Regarding global supply chain disruptions, which was another top-five risk, we collaborated with certified supply chain experts within our company to support the Internal Audit function during such high-impact internal audits. Our internal audits encompass production and supply chain planning, logistics & transportation, and procurement processes.
‘We can start with supply chain planning, examining how production planning aligns with the supply chain, and identifying any issues. Additionally, we assess procurement fundamentals, ensuring an adequate supply of critical raw materials to prevent disruptions.
Essentially, we analyze the entire supply chain. By involving supply chain experts, we identify risks at key points that may cause disruptions. We then propose action plans to management to mitigate these risks. And again, our experts can also assist with the implementation of those action plans.’
The building blocks for Internal Audit enhance the Internal Audit function by incorporating emerging risks, focusing on high-impact audits, leveraging technology and data analytics, and promoting continuous reporting to drive positive change and support strategic decision-making
Annemie Pelgrims, Expert Practice Leader Risk, CFO Services
Building blocks to support the Internal Audit function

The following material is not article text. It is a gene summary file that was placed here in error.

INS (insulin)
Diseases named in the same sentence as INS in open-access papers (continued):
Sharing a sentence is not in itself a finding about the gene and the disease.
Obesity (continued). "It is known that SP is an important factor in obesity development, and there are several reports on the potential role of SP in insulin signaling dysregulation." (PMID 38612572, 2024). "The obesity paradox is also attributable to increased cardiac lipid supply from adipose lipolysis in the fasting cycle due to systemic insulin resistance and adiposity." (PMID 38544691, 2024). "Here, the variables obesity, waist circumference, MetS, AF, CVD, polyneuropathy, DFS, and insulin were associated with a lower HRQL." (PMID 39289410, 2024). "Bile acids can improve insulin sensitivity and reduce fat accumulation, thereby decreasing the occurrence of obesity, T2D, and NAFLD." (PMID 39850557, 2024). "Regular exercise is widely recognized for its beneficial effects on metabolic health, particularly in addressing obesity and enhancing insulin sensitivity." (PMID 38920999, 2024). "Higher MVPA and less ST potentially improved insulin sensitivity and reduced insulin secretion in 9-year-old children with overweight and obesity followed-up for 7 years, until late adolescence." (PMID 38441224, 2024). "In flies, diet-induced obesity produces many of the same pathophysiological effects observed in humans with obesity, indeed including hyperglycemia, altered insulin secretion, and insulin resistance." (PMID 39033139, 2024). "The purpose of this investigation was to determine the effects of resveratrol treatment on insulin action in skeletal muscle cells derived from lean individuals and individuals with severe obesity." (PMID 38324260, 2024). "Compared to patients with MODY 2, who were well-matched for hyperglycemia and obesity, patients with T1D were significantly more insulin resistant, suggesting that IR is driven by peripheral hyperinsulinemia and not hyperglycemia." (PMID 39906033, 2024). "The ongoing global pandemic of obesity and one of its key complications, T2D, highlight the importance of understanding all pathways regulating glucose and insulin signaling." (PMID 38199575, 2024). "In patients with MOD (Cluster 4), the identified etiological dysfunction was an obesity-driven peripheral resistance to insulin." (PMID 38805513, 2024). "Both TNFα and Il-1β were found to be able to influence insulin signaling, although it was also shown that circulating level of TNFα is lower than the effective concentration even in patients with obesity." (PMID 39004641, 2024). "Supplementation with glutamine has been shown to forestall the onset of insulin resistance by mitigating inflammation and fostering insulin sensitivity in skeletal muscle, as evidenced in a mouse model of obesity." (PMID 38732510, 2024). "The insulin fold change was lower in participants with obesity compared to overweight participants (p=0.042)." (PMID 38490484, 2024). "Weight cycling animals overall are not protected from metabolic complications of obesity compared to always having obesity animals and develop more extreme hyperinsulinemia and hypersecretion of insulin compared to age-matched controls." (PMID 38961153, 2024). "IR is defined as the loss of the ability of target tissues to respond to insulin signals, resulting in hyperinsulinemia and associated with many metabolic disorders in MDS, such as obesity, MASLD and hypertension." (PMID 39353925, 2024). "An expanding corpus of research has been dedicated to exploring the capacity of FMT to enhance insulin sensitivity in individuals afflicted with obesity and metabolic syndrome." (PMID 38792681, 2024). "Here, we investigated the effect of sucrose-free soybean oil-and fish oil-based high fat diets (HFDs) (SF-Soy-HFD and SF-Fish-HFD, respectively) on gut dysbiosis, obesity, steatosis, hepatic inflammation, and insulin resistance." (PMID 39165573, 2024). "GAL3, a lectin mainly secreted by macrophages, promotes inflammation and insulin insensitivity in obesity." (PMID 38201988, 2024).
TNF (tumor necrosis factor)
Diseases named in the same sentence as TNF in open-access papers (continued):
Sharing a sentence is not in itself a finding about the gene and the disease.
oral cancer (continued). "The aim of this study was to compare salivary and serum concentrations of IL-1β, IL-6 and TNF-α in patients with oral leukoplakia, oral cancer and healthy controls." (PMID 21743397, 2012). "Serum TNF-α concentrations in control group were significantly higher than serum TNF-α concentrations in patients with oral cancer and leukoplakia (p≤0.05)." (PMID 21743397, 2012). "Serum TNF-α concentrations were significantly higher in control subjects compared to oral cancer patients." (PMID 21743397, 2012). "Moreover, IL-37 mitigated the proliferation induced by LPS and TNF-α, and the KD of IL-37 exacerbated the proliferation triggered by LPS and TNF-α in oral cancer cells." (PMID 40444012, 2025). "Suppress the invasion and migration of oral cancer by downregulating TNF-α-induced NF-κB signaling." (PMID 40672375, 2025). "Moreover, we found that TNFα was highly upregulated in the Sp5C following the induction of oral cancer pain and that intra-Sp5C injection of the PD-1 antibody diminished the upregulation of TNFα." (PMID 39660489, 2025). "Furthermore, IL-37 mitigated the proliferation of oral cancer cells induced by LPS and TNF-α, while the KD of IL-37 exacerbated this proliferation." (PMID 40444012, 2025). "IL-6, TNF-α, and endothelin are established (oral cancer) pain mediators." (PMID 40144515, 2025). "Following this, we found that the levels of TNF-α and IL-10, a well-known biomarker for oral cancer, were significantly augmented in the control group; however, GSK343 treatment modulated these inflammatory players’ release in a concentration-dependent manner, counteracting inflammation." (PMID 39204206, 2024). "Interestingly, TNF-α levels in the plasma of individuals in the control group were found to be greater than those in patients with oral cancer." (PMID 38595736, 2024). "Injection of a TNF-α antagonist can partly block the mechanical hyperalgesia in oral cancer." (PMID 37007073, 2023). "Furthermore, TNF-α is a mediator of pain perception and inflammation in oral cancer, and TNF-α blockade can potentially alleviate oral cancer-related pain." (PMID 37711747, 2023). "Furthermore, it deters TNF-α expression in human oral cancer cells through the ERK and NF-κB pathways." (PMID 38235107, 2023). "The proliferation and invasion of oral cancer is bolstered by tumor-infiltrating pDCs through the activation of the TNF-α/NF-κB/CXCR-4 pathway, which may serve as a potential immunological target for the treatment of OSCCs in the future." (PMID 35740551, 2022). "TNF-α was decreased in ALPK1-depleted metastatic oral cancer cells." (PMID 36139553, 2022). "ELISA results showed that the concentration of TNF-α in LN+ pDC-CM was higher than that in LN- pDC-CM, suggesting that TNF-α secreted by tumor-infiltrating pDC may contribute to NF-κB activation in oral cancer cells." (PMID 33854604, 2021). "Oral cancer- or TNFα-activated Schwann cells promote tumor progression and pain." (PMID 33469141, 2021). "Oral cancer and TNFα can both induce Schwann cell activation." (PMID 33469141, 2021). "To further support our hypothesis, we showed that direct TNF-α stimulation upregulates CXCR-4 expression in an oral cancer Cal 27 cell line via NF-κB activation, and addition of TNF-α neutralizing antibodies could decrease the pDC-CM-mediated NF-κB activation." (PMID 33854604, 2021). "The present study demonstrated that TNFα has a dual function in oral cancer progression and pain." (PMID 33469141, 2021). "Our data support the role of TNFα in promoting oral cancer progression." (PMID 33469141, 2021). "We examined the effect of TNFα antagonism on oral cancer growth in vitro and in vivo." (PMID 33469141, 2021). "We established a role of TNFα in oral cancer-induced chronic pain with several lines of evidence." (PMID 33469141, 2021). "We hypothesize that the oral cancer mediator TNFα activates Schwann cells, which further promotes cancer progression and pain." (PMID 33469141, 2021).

To support the Internal Audit function, you have developed a method that uses building blocks. Can you elaborate on that?
Annemie Pelgrims: ‘
The building blocks are designed to support the Internal Audit function, specifically the Chief Audit Executive, in their role as a strategic business advisor. There are three key building blocks that facilitate this transition.
‘The first building block is a rolling risk assessment conducted throughout the year to build a risk-based internal audit plan This approach ensures that all emerging risks are identified and incorporated into the internal audit plan. By maintaining a risk-based approach and focusing on emerging risks, internal audit can effectively support the shift in the mandate.
‘The second building block involves conducting high-impact internal audits. To ensure internal audit is perceived as a valued business advisor, an internal audit plan should include high-impact internal audits beyond the traditional scope, addressing emerging strategic, operational, financial, and compliance risks that are top of mind with the Board and management
‘Lastly, data analytics play a vital role in supporting the Chief Audit Executive's function. By leveraging available data within the organization, internal audit can develop continuous control monitoring dashboards to use throughout the audit lifecycle, from the rolling risk assessment to the reporting of audit observations to management and audit committees
‘By facilitating full population testing instead of relying on sampling, data analytics helps internal audit create impact as it highlights risks and control deviations for the entire population. Unlike the traditional compliance-driven approach that only examines a subset of data,, full population testing can have a significant impact and will convince management to take action to mitigate identified risks. This approach ensures that risks manifesting across the entire population cannot be overlooked or dismissed.
‘Finally, continuous control monitoring and reporting are essential. Monitoring data and identifying instances where internal controls are not being performed provide an opportunity to collaborate with the business and address these risks effectively.